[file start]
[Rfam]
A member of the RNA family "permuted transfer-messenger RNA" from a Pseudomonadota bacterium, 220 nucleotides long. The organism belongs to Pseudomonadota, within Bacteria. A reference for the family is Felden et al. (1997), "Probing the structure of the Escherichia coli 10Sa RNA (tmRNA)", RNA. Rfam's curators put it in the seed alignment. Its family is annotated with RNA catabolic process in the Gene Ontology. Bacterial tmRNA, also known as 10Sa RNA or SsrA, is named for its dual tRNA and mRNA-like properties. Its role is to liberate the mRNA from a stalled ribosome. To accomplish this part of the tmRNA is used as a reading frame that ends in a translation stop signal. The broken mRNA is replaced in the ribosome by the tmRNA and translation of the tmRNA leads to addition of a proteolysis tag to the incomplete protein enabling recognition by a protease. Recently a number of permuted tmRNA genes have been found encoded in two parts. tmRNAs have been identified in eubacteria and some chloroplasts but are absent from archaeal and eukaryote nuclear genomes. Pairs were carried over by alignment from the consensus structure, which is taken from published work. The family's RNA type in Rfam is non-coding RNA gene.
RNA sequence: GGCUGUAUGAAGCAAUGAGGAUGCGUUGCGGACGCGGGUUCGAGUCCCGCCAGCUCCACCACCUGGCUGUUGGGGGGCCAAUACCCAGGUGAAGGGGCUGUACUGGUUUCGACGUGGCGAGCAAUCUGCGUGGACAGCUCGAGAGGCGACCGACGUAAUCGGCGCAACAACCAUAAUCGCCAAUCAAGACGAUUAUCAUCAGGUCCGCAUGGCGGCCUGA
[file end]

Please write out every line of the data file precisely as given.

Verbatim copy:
[Rfam]
A member of the RNA family "permuted transfer-messenger RNA" from a Pseudomonadota bacterium, 220 nucleotides long. The organism belongs to Pseudomonadota, within Bacteria. A reference for the family is Felden et al. (1997), "Probing the structure of the Escherichia coli 10Sa RNA (tmRNA)", RNA. Rfam's curators put it in the seed alignment. Its family is annotated with RNA catabolic process in the Gene Ontology. Bacterial tmRNA, also known as 10Sa RNA or SsrA, is named for its dual tRNA and mRNA-like properties. Its role is to liberate the mRNA from a stalled ribosome. To accomplish this part of the tmRNA is used as a reading frame that ends in a translation stop signal. The broken mRNA is replaced in the ribosome by the tmRNA and translation of the tmRNA leads to addition of a proteolysis tag to the incomplete protein enabling recognition by a protease. Recently a number of permuted tmRNA genes have been found encoded in two parts. tmRNAs have been identified in eubacteria and some chloroplasts but are absent from archaeal and eukaryote nuclear genomes. Pairs were carried over by alignment from the consensus structure, which is taken from published work. The family's RNA type in Rfam is non-coding RNA gene.
RNA sequence: GGCUGUAUGAAGCAAUGAGGAUGCGUUGCGGACGCGGGUUCGAGUCCCGCCAGCUCCACCACCUGGCUGUUGGGGGGCCAAUACCCAGGUGAAGGGGCUGUACUGGUUUCGACGUGGCGAGCAAUCUGCGUGGACAGCUCGAGAGGCGACCGACGUAAUCGGCGCAACAACCAUAAUCGCCAAUCAAGACGAUUAUCAUCAGGUCCGCAUGGCGGCCUGA